No matter what’s happening in the world, it doesn’t seem to get inside the walls that bound the Social Welfare Center’s Home for the Elderly at Pashupatinath. This old home for the elderly was built as the Panchdeval Pakshala during the reign of King Surendra Bir Bikram Shah during the mid- to late 19th century. Situated amidst the temples of the famous Hindu temple complex, this place seems to manipulate time. Once you enter the premises of the Briddhasram at Pashupathinath you can’t help but feel like you are transcended time back at least half a century or more, to a place where the world moves very slowly.
You see as many as a sixty grey haired elderly citizens doing nothing but spending blissful moments basking in the sun for hours in the courtyard and on the shrine platform. Some curious eyes follow you as you walk pass the welfare gate. One of them is busy reading a book and the other is trying hard to bend and dust off his trousers. All you hear is the steady sound of the wheeled metallic support of an elderly with crippled feet and a faint sound of a TV somewhere in the background playing a Nepali song. The residents of the home don’t talk much to each other, which gives you an aura of wilderness where no word is spoken; but they really live for each other. For some it is a depressing scene to see people at the end of life, away from family, living in the Briddhasram. But for many, this is a place where they seek refuge from an ever speeding life and feel satisfied enough simply helping and sharing talk with the older citizens.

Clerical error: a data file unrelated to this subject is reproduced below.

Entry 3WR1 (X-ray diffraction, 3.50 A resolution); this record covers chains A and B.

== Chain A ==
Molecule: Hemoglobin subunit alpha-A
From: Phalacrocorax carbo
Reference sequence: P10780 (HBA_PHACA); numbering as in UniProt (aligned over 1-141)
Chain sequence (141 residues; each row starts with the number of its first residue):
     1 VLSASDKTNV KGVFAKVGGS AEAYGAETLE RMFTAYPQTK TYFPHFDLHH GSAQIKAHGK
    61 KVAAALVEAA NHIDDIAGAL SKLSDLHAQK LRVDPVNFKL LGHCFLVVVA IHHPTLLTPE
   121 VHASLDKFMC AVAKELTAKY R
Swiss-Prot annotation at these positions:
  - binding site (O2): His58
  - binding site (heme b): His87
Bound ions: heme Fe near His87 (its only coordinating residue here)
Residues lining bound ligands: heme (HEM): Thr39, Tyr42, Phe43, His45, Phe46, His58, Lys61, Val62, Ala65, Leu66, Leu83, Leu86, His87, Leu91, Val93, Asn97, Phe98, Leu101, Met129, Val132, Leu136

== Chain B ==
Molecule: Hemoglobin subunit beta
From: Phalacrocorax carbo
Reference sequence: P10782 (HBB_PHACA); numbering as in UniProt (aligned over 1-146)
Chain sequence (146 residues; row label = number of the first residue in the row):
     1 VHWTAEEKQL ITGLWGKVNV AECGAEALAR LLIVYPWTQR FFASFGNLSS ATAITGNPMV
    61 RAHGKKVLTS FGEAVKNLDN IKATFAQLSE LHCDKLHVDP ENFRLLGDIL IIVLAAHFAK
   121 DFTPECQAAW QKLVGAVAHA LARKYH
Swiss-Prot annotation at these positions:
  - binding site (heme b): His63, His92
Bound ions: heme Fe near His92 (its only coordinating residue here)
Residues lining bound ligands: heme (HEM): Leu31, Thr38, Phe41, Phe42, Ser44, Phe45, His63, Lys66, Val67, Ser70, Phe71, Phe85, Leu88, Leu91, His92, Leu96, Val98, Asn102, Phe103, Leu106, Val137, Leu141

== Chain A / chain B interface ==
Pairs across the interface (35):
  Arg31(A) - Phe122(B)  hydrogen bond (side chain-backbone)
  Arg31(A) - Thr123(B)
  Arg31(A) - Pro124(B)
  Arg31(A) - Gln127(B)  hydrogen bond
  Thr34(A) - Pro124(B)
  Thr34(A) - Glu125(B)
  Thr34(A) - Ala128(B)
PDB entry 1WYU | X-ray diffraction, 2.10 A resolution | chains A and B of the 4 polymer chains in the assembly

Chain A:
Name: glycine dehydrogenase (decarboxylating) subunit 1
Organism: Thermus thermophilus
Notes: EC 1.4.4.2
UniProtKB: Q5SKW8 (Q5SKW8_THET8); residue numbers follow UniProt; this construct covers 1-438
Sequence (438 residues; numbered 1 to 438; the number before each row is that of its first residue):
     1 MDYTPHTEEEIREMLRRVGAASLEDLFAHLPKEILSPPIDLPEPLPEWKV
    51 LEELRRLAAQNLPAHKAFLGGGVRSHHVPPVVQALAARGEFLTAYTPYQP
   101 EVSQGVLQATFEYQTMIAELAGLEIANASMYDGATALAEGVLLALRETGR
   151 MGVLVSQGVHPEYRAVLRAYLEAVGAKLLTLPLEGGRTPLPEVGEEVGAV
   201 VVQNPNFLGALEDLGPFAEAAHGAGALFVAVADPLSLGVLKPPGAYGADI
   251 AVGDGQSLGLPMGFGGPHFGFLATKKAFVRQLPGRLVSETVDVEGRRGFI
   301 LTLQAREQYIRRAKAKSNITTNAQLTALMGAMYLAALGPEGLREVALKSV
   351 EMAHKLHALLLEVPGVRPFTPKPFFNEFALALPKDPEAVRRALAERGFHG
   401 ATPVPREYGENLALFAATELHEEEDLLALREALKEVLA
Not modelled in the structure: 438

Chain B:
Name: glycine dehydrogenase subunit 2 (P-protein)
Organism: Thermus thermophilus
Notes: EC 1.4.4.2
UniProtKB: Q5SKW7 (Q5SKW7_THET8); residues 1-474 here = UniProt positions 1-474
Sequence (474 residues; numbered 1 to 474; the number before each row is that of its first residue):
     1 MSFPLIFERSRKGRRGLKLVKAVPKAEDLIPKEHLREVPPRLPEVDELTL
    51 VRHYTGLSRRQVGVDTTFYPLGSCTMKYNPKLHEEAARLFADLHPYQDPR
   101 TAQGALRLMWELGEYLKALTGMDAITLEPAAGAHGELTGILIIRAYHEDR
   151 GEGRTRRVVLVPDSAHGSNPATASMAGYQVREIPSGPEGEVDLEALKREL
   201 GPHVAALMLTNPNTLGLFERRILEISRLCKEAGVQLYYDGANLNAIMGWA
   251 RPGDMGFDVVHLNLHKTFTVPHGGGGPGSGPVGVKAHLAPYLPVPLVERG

Also known as Siddhi Shaligram Briddhashram (Home for the Elderly), the only government sponsored home for seniors lies 4.8 kilometers northeast of the heart of Kathmandu city, surrounded by the Pashupatinath Hindu temple grounds. The temple to Pashupati is a famous pilgrimage for Hindus from around the world, and also an abode for Holy monkeys and of Holy sadhus with tangled hair who come from all across the Indian subcontinent.
With the advancement in medicine people are living longer. This means more old people. In addition, modernization and urbanization are inducing people to adopt luxurious lifestyles. Young people are encouraged to switch from traditional and conventional extended family life, to living in nuclear families. So, the elderly are having hard time, as they are dependent on the breadwinners of the family. Under the nuclear family system, more elderly are on the verge of homelessness. This implies that the shelter for seniors could face a ‘more people/less money’ crisis; but with donations and support from many organizations and well wishers, this barely seems to be a point of concern.
Briddhashram residents consider themselves some of the most fortunate elders in all of Nepal. The center is currently managed by The Woman, Children and Social Welfare Ministry and sustained mostly by donations. In truth, they are fortunate. Persons admitted here receive good food and shelter, and are given clothing twice annually.
This home for the elderly fills one with hope. What gives hope is that although they have lost families and possessions, the residents still care, they care for each other and they retain a deep sense of humanity.